21. A World Without Bonds

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- and then, there was light.

"Spring..."

Before he ever had a concept of he was, there was his mother. He was the first thing his consciousness became aware of, and he was his first memory- the first voice, the first sight, the first touch. Before he registered rusty, wooden shack or the muggy Summer heat, his skin tingled into existence with the grace of his mother's tender, slim fingers against his cheek; the scent that came ahead of that first inhale was his natural one, of which clouded his head with the sweetness of homemade treats and daisies. His mother made him "Spring."

From the moment Sunova laid eyes on him, mind blank and fresh without any concept of who, where, or why he was- let alone that there was a "he"- in those first few moments after rebirth, he loved this man that held him so tenderly. Sunova faded in his arms, and he became the child that Mother loved so much. He was his world, the greenhouse that shielded him from the parasites wanting to ruin him and gave him bountiful warmth to blossom. His love of his mother was jealous and dependent, and yet in a pure way that only a naïve child could have.

For nine years, the two of them had each other, and Spring forgot all of the pain of his previous life. He loved his mother. The man taught him everything- about nature, about people, about fantastical things he could only dream of from the stories he read him before bed- and he protected him from everyone that threatened to harm him. The boy could have lived this way, clinging onto his mother's bosom, until he drew his last breath, but such was not the fate that the gods chose for him.

One day, Spring returned from school, and his entire life changed.

"Mom?" Spring called out.

It was dark in the house when he came home from school. Normally, his mother would be waiting for me with that bright smile of his, but now, as he gave precarious steps in his busted shoes on the creaking floorboards, he could see no sign of him. Setting his cloth satchel he had made for him when he started school, Spring wandered the pitch black room in search of his mother. They lived in what many would call a shack on the outside of the city, where many tents resided from people unable to afford the city rent, so if he was there he should have been able to find him.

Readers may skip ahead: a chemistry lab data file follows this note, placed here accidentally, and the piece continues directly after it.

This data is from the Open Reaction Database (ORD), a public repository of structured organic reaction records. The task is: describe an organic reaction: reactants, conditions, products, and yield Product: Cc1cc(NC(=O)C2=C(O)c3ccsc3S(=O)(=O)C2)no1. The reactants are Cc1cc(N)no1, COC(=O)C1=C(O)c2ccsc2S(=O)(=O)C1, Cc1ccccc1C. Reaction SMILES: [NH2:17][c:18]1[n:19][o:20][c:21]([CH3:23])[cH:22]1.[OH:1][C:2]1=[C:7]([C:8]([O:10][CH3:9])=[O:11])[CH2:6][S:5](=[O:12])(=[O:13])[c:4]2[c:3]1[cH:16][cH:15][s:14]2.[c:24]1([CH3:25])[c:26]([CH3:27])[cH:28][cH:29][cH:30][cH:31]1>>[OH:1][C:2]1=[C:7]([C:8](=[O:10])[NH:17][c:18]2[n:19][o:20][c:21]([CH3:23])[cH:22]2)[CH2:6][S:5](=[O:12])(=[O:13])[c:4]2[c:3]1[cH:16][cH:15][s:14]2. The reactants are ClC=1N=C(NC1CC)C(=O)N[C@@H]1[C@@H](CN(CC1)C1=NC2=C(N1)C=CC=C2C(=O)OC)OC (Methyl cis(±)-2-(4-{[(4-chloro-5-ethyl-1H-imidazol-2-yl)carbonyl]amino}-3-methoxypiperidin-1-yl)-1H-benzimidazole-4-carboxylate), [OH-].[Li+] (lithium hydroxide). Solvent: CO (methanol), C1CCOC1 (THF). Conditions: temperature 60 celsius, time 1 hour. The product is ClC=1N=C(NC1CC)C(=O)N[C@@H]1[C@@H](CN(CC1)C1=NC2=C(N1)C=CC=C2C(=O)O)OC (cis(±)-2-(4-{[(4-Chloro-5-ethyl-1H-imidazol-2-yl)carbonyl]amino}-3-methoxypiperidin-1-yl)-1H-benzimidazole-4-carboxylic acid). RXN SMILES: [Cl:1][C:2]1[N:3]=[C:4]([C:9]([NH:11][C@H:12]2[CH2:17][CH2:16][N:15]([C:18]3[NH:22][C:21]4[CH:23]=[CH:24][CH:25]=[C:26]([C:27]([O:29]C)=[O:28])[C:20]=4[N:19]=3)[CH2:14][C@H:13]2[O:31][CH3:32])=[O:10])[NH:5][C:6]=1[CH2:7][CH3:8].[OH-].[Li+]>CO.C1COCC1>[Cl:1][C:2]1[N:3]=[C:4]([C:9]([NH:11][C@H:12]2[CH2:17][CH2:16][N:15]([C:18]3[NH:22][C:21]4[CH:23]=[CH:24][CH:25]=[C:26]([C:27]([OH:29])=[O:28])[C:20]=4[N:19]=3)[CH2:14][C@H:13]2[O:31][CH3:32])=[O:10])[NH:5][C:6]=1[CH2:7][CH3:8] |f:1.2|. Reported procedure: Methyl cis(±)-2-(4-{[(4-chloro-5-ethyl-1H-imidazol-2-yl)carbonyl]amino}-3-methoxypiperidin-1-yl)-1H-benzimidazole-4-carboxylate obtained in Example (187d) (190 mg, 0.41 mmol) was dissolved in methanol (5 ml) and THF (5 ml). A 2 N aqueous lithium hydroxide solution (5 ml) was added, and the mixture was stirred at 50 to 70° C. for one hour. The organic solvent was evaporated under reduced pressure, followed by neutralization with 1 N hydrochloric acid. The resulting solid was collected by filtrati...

Suddenly, the shades burst open, flooding the room with light.

"Happy birthday!" His mother chirped. Spring yelped and fell back onto the floor with a thump. "Aw, Baby, I'm so sorry!" His mother giggled, despite his best effort to be sympathetic. He stepped over to him and helped him back onto his feet.

Spring dusted himself off, and as he did so he glanced around the room he almost didn't recognize. Ms. Chaste hadn't walked him home that date due to her having to finish lesson plans, but he could see her handy work in the colorful streamers and banners hung around the otherwise lifeless shack. There were balloons, of which his mother must have been blowing in a hurry since his face was red and he looked as though he was holding back a pant. The boy couldn't help but smile.

It had been a particularly long day at school. His classmates were especially ruthless that day, especially when he walked home from school by himself. Those lonely walks home were always where they concentrated their worst attacks; he was always told by his teacher and mother to run, but that was easier said than done when he had no magic to defend himself with. After all of that, he had completely forgotten that it was his birthday. He was nine years old now. At that thought, Spring grinned and wrapped his little arms around his mom.

"Thank you, Mommy!" He chirped. His mother smirked and kissed his forehead.

"So!" His mother chimed, clapping his hands. "There's a cupcake for you with a candle with your name on it, and you've got a present from me and Ms. Chaste, so what do you wanna do first?"

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